Positive Hints on Phase III Trial Causes Cyclacel To Recover Losses Quickly Print E-mail
By Brian Wilson, Lead Contributor   
Thursday, 06 December 2012 08:15
icon_newsnotesAfter seeing a temporary break of its bullish momentum in November’s trading, Cyclacel Pharmaceuticals (NASDAQ: CYCC) is heating up again as the market digests the latest results gathered from the phase III SEAMLESS trial for sapacitabine in the treatment of AML.

SEAMLESS is under a special protocol assessment agreement with the FDA that allows for a potential approval of the drug prior to the completion of the trials. This means that FDA approval could come at any moment, which is an exciting notion that has driven up speculation significantly clearly. It’s also worth noting that sapacitabine is also under development for myelodysplastic syndrome (MDS) and non-small cell lung carcinoma (NSCLC)
MDS is actually a precursor to AML in one out of every three patients. If you look back, you can see that it wasn’t the AML program that caused the last runup in CYCC but the MDS program. The last update on sapacitabine’s development for MDS was from a presentation at the Eighth Annual Hematologic Malignancies 2012 Conference, which was held between October 10-14th 2012 (see the data here).

From the press release:

"MDS patients have a poor outcome after treatment failures with front-line therapies. The updated survival data support previously reported data indicating that sapacitabine is active in this patient population," said Hagop Kantarjian, M.D., Chairman & Professor, Department of Leukemia, The University of Texas MD Anderson Cancer Center and principal investigator for the study. "Median survival for patients with intermediate-2 or high-risk MDS following treatment failures of hypomethylating agents is 4.3 to 5.6 months. We urgently need effective therapies for these patients."

Sapacitabine’s phase II data, as well as the company’s optimistic commentary on the results, caused Cyclacel to rally from roughly $5/share to $7 by the end of October. While it was clear that the investors liked what they saw of the phase II clinical trials, these sizable gains were lost in November after Cyclacel’s third quarter earnings report. It wasn’t until December that shares saw renewed interest from the market, as more clinical data became available.

The company’s most recent press release (December 4th) revealed data from SEAMLESS that will be presented at the American Society of Hematology Annual Meeting (ASH), which will be held in Atlanta on December 9, 2012. Since the actual data that will be shown in the presentation has already been made available on the ASH website (search for abstract # 2630), the market was able to move CYCC nearly 25% higher in the last few trading sessions in reaction to details on sapacitabine’s phase III program. We didn’t see any really interesting numbers, but we did get a positive conclusion statement that increases the likelihood that SEAMLESS ends up successful.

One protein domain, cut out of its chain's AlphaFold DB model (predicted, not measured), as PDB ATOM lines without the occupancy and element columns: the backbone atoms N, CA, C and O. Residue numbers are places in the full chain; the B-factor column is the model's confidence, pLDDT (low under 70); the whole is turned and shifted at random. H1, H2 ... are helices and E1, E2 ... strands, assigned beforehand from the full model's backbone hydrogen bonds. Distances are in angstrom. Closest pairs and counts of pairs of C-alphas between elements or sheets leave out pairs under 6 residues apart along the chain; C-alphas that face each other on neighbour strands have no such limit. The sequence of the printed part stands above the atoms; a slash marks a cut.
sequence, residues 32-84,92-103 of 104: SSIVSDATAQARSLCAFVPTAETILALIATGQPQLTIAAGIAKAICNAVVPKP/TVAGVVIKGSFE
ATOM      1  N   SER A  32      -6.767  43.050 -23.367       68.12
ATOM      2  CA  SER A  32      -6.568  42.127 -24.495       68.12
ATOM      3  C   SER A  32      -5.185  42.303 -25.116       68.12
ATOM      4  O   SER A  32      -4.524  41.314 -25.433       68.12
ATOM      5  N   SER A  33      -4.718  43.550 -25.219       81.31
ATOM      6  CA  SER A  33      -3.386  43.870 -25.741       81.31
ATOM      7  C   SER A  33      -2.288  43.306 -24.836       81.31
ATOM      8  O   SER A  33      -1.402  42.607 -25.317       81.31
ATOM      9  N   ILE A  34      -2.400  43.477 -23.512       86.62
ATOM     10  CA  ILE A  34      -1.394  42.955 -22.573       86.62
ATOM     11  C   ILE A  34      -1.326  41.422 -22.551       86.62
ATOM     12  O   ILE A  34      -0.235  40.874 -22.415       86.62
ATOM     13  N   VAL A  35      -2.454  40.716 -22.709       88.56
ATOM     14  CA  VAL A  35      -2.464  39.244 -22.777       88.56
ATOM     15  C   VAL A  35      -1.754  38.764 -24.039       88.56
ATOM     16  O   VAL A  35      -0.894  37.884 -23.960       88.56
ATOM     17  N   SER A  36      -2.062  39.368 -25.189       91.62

“Conclusion:  The sequential combination of decitabine and sapacitabine appears to be safe and active.  A large randomized, phase III trial is currently underway comparing this treatment regimen against single agent decitabine in the treatment of elderly AML.”

ASH 2012 Abstract #2630 Pooled Analysis of Elderly Patients with Newly Diagnosed AML Treated with Sapacitabine and Decitabine Administered in Alternating Cycles.

Although we don’t have the full results from SEAMLESS, expect this to become the main thing that Cyclacel traders watch going into 2013.  A giant spike in short interest in early November might’ve helped cause the downfall in the price of CYCC stock, although the same aggregated pool of shares short is now in dangerous territory as CYCC trades near a 52-week high of $8.18/share. There is certainly potential for a short squeeze of up to 21% of floated shares of CYCC given any enormously positive developments (like an FDA approval of sapacitabine for the treatment of AML in 2013.)

CYCC is a great opportunity for traders who enjoy momentum plays, while value investors might be more drawn to the modest $65 million market capitalization. As is the case for most biotechnology stocks, like Cyclacel, the attractiveness of the trade is also highly dependent on an investor’s timeframe. Those who will trade CYCC based on momentum in the short run should be quite nimble due to the extreme volatility of this ticker and its tendency to have overly dramatic reactions to press releases. Those who are buying Cyclacel for the value of sapacitabine should ignore the short term movements and wait for more results from the phase III SEAMLESS trial, which might result in an early FDA approval.



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